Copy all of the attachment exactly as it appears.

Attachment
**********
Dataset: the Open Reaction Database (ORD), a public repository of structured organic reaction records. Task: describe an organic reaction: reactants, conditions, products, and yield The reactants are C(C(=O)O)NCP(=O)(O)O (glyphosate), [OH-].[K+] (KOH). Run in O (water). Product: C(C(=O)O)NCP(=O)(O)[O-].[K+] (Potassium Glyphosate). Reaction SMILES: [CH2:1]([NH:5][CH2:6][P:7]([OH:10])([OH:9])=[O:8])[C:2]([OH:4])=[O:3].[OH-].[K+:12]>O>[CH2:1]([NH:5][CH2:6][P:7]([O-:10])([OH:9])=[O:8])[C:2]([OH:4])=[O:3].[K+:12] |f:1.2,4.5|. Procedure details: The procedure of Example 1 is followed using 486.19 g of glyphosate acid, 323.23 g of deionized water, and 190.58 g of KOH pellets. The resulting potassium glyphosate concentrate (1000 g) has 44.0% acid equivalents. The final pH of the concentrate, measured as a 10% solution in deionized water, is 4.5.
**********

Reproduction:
Dataset: the Open Reaction Database (ORD), a public repository of structured organic reaction records. Task: describe an organic reaction: reactants, conditions, products, and yield The reactants are C(C(=O)O)NCP(=O)(O)O (glyphosate), [OH-].[K+] (KOH). Run in O (water). Product: C(C(=O)O)NCP(=O)(O)[O-].[K+] (Potassium Glyphosate). Reaction SMILES: [CH2:1]([NH:5][CH2:6][P:7]([OH:10])([OH:9])=[O:8])[C:2]([OH:4])=[O:3].[OH-].[K+:12]>O>[CH2:1]([NH:5][CH2:6][P:7]([O-:10])([OH:9])=[O:8])[C:2]([OH:4])=[O:3].[K+:12] |f:1.2,4.5|. Procedure details: The procedure of Example 1 is followed using 486.19 g of glyphosate acid, 323.23 g of deionized water, and 190.58 g of KOH pellets. The resulting potassium glyphosate concentrate (1000 g) has 44.0% acid equivalents. The final pH of the concentrate, measured as a 10% solution in deionized water, is 4.5.